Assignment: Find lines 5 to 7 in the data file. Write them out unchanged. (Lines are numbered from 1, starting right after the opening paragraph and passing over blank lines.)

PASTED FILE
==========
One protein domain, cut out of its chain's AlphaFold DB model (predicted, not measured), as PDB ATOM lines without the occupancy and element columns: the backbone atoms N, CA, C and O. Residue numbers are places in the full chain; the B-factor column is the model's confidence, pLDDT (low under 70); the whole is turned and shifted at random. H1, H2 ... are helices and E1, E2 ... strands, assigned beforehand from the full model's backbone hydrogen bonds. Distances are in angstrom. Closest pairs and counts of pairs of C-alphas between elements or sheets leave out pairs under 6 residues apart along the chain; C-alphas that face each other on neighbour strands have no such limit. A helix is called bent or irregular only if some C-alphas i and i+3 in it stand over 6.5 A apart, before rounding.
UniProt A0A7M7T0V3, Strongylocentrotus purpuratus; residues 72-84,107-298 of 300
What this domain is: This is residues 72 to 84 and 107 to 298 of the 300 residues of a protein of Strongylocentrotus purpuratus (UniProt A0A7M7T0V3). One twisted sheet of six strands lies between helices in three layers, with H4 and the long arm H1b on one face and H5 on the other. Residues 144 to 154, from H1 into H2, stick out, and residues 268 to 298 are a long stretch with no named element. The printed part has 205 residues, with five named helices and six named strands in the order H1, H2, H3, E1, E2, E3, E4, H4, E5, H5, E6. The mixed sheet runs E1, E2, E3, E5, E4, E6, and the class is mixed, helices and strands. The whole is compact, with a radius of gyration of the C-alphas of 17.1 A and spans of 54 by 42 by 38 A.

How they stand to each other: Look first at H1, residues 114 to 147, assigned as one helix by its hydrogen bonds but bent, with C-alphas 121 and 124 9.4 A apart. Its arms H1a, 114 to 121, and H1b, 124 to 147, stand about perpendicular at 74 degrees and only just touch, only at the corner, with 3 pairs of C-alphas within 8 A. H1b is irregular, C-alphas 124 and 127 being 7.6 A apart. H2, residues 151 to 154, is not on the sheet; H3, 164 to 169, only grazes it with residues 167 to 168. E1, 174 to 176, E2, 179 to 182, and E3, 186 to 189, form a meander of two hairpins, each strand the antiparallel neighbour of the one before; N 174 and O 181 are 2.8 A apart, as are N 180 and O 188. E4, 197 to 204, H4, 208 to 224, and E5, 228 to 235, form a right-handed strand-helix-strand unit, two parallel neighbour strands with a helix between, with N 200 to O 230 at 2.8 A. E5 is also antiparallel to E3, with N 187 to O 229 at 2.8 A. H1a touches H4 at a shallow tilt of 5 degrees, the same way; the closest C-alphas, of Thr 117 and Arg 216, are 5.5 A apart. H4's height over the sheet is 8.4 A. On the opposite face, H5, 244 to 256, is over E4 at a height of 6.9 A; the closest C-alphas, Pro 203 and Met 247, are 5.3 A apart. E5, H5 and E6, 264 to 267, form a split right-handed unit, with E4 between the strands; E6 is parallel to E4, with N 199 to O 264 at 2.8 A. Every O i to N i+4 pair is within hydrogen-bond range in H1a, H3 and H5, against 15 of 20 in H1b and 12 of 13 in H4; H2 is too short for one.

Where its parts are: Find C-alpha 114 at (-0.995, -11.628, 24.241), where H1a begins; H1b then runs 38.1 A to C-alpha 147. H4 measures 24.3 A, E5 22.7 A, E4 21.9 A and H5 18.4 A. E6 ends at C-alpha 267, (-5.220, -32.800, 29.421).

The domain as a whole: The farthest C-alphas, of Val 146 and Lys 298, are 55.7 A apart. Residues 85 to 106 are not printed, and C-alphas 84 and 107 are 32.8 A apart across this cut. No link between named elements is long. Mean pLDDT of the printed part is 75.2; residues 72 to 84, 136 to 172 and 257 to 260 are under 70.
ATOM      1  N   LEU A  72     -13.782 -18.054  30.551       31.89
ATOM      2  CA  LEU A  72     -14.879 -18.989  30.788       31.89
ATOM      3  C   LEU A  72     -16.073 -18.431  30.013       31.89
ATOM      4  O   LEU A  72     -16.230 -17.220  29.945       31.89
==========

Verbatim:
The domain as a whole: The farthest C-alphas, of Val 146 and Lys 298, are 55.7 A apart. Residues 85 to 106 are not printed, and C-alphas 84 and 107 are 32.8 A apart across this cut. No link between named elements is long. Mean pLDDT of the printed part is 75.2; residues 72 to 84, 136 to 172 and 257 to 260 are under 70.
ATOM      1  N   LEU A  72     -13.782 -18.054  30.551       31.89
ATOM      2  CA  LEU A  72     -14.879 -18.989  30.788       31.89